Death Fret

I work at a church part time.  I see them.  All of them sad. Sometimes they’re mad too. At God for taking their beloved.  At the injustice of the Universe.  At the audacity of the sun to keep rising and setting despite their loss. They rage against the dying of their loved one’s light.  They’re haunted.  By the ‘what ifs’, the words said – or unsaid. The dreams dashed.  The plans that will have to be cancelled. Not one amongst them is better off because of the loss of the deceased.  No one.  If you’re depressed, please get help.  Death is not the answer.  Where there is life there is hope – where there is death there is only pain.  The world is not better off without you.  Unless you’re Osama bin Laden, the only death I believe I’ve ever cheered.

Death is vulgar.  Vile. Even when invited, it leaves a mess and despair in its wake. Death takes, and takes and takes.  Death sucks.

I’ve recently lost two people.  They were tangential to my life. But each leaves small holes in my heart.  The world is a lesser place because they no longer walk upon it. Both were old enough to have achieved career milestones, raise successful adults and have spoiled grandchildren.  Both were gone too soon – each in their late 70’s.

Even when death is summoned by ‘pulling a plug,’ sorrow and pain follows in its wake.  Removing someone from life support does not simply enable a person to rest immediately.  The autonomic nervous system is programmed to fight.  And gasp, and seize and groan against the dying of the light, which it does for minutes or hours, time that will be seared into witnesses’ memories. Survivors promise themselves that such a memory will not eclipse the happier, livelier images.  A promise the wee hours of our consciousness may not allow us to keep.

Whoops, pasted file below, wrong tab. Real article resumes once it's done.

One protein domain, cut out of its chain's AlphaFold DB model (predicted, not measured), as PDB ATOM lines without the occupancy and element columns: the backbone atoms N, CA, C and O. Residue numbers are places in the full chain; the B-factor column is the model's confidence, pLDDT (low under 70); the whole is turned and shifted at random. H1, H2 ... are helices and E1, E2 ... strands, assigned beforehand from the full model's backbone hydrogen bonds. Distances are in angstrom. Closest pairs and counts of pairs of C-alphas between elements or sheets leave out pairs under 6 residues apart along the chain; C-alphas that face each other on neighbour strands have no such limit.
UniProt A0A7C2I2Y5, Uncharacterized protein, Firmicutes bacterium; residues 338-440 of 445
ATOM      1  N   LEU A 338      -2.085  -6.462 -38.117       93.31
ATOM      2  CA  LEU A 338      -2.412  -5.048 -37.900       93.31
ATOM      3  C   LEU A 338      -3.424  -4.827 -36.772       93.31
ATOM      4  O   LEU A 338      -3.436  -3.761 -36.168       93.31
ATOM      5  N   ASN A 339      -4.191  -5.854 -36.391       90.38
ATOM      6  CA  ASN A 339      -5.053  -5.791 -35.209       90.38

A good death, that’s what we’re told to wish for – for ourselves and others.  A passing without physical pain, the time to say what should be heard – and to make amends for what shouldn’t have been uttered.  We comfort ourselves with the hope that the deceased is at peace, and try to give them a slice of immortality by continuing to tell their stories.

You can’t please everyone in life.  Or in death. But try to please yourself.  Talk about death.  Fill out an advanced directive that can speak for you when you no longer have a voice.

And for the recently departed, may you rest in peace. I will continue to tell your story.


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